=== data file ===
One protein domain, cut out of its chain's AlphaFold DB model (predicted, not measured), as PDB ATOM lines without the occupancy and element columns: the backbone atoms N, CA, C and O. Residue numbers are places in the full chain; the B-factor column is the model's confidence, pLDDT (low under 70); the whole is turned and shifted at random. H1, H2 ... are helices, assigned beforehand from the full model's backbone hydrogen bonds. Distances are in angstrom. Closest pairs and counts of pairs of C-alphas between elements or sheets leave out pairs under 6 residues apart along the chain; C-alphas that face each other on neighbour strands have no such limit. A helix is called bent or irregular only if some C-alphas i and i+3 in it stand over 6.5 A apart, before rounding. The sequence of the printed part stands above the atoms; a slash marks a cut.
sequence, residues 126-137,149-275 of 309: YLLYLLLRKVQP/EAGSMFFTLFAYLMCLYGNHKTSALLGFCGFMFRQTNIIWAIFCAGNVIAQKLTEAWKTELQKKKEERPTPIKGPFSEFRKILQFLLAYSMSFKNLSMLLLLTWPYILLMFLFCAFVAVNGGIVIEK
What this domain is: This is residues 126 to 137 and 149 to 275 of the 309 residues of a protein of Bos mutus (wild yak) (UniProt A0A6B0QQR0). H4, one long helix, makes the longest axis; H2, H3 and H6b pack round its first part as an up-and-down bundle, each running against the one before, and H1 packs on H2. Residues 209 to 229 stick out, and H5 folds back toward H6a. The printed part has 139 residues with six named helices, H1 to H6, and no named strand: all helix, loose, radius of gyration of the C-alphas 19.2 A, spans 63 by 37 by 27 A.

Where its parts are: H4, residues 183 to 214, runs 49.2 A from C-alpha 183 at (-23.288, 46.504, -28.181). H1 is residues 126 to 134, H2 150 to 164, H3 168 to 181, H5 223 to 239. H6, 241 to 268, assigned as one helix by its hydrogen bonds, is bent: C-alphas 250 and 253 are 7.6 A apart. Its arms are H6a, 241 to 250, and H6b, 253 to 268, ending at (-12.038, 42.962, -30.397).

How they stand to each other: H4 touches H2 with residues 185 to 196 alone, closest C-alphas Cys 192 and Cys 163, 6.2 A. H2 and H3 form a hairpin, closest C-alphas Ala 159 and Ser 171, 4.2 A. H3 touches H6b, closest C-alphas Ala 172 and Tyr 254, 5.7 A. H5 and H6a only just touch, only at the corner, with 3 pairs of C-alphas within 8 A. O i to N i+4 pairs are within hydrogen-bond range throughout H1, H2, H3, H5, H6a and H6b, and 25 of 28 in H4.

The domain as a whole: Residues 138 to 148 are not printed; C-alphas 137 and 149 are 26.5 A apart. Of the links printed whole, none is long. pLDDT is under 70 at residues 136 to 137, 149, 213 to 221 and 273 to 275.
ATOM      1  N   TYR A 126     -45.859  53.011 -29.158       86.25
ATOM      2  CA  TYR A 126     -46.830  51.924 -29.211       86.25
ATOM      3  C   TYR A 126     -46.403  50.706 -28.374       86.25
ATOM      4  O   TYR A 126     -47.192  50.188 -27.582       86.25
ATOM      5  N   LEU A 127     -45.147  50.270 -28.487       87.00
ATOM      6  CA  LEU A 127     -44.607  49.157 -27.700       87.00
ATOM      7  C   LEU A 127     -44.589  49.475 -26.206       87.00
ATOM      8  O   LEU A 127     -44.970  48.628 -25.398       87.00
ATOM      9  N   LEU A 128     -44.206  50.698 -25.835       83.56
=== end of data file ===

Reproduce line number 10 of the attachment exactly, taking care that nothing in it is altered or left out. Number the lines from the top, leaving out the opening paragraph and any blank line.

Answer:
ATOM      5  N   LEU A 127     -45.147  50.270 -28.487       87.00